March 30, 2013 Port of Andoany, Nosy Be, Madagascar
Nosy Be is an island just off the northwest coast of Madagascar and means “big island” in the Malagasy language. Nosy Be is Madagascar’s largest and busiest tourist resort. The volcanic island, located five miles from Madagascar, is 120 square miles and its highest peak on Mont Passot reaches 1,079 feet. The island has diverse geography ranging from harbors and broad plains to plateaus and desert regions. There are only two seasons: one hot and rainy, from November to April, and the other cooler and dry from May to October.
Madagascar’s long isolation from neighboring continents has resulted in a unique mix of plants and animals. Chameleons and colorful frogs are particularly interesting for their many shapes, sizes and designs. More than half the world’s known chameleon species are native to Madagascar and new frogs are constantly being discovered. The chameleons that we saw were colorful including fluorescent green, brown and black, greyish pink and light green and ranged in size from very small to a foot or more in length.
The weather was extremely warm and humid during our visit. With no pier to speak of we, are required to tender from ship to shore while the ship is anchored off the coast. The shore excursion buses were small in size, holding only about 15 passengers each, with no air conditioning. The locals who are black in skin color speak a Malagazy local language as well as French as it was once a French colony. Some speak English as well. The tours guides spoke English but they had little comprehension when asked a question so communication was difficult.
Our shore excursion took us out into the countryside where we saw many Malagasy villages and plantations. We saw an ylang ylang tree orchard from which they derive oil from the flowers used to produce perfume. They also grow rice, pepper and coffee. The rainy season provides enough water that the land is lush, green and a bit jungle looking with vines and dense vegetation. Many places we stopped we would find young men holding lemurs or chameleons and asking for a dollar to take a photo.
Most of the local people are extremely poor living in one-room shacks with no running water, no utilities, no toilets and little else. They sleep in the one room, usually cooking outdoors and using oil lamps for light. The people tend to shop daily at the local market, as they have no refrigeration. They do not have out houses but instead venture off into the forest to use as a toilet with a machete in hand to protect against animals and to make a clearing.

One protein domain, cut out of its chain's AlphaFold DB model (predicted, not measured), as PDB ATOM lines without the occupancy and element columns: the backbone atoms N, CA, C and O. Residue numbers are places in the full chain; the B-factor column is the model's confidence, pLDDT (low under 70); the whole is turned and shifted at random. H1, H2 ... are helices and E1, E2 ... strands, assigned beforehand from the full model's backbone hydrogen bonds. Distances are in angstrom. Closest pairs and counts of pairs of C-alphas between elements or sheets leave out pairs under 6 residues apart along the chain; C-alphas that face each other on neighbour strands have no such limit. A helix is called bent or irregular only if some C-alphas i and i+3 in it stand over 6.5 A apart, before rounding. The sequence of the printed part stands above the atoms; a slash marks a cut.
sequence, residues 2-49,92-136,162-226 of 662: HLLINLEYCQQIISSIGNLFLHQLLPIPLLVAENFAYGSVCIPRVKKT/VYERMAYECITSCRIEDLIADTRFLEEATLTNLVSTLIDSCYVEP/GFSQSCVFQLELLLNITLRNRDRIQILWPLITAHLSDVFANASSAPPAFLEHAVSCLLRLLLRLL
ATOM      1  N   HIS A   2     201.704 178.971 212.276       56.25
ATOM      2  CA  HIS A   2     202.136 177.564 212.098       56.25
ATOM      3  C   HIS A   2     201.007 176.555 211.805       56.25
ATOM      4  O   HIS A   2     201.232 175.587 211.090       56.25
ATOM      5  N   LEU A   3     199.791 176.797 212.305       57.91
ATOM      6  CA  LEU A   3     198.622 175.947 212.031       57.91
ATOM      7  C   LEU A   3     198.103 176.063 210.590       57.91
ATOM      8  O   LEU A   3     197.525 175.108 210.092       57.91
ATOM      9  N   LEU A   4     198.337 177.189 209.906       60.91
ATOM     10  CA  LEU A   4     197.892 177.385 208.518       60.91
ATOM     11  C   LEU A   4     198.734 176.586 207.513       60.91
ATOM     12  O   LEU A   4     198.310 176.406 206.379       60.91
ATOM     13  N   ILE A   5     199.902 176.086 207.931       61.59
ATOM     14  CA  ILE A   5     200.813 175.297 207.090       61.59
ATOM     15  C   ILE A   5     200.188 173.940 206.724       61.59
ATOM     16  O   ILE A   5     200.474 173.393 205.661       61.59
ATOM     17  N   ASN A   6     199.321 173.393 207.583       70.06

On the roads around town you see oxen in the fields and also see them pulling a wooden cart down the street laden with building materials or something. Few people own cars and the streets were filled with potholes. Another common sight was women with faces painted with a mud-like color, then accented with African-like designs in white. Some said the paint was for protection from the sun; others said it was to improve their complexion; others said it was for the Easter Holiday.
We visited the town of Dzamanzar, the island’s second-largest town; where we saw an unusual cyclone proof house resembling a cement igloo. Then we headed to Andilana Beach where we stopped at a five star hotel and resort for snacks and drinks. The resort was located on the beach with a beautiful pool, thatched roof buildings and tropical landscaped grounds. About 16 young women danced and played wooden instruments the entire time we were there. They were part of the Sakalava folksong and dance group.
The locals all seem to be selling something along the road. You would see a small table in front of a house with a few small bananas stacked up or a few small piles of red chili peppers for sale. Next door someone might be selling some rice or a few small lemons or fruits. Craft shops and stands were everywhere you went, making me think that they have a lot of tourists although we saw very few people outside of the major town of Nosy Be. The handicrafts included woodcarvings, embroidery tablecloths and some paintings. They also make spoons and things out of the oxen horns.
At the sail-away, we sat with Heidi and Andres and they introduced us to Joe and Maria from Key West. They even bought us drinks, as we shared the day’s travel adventures. We felt lucky we didn’t go on the lemur island tour to see the lemurs, as those who did reported they only saw 3 lemurs, but were taken to 1,000 souvenir shops!
The night’s entertainment was another comedian who had some fun jokes mixed in with a few we had heard before. Both Kent and I were asked what our names were and what we did for a living. Kent once again told the comedian that he was a porn star bringing a laugh from the audience.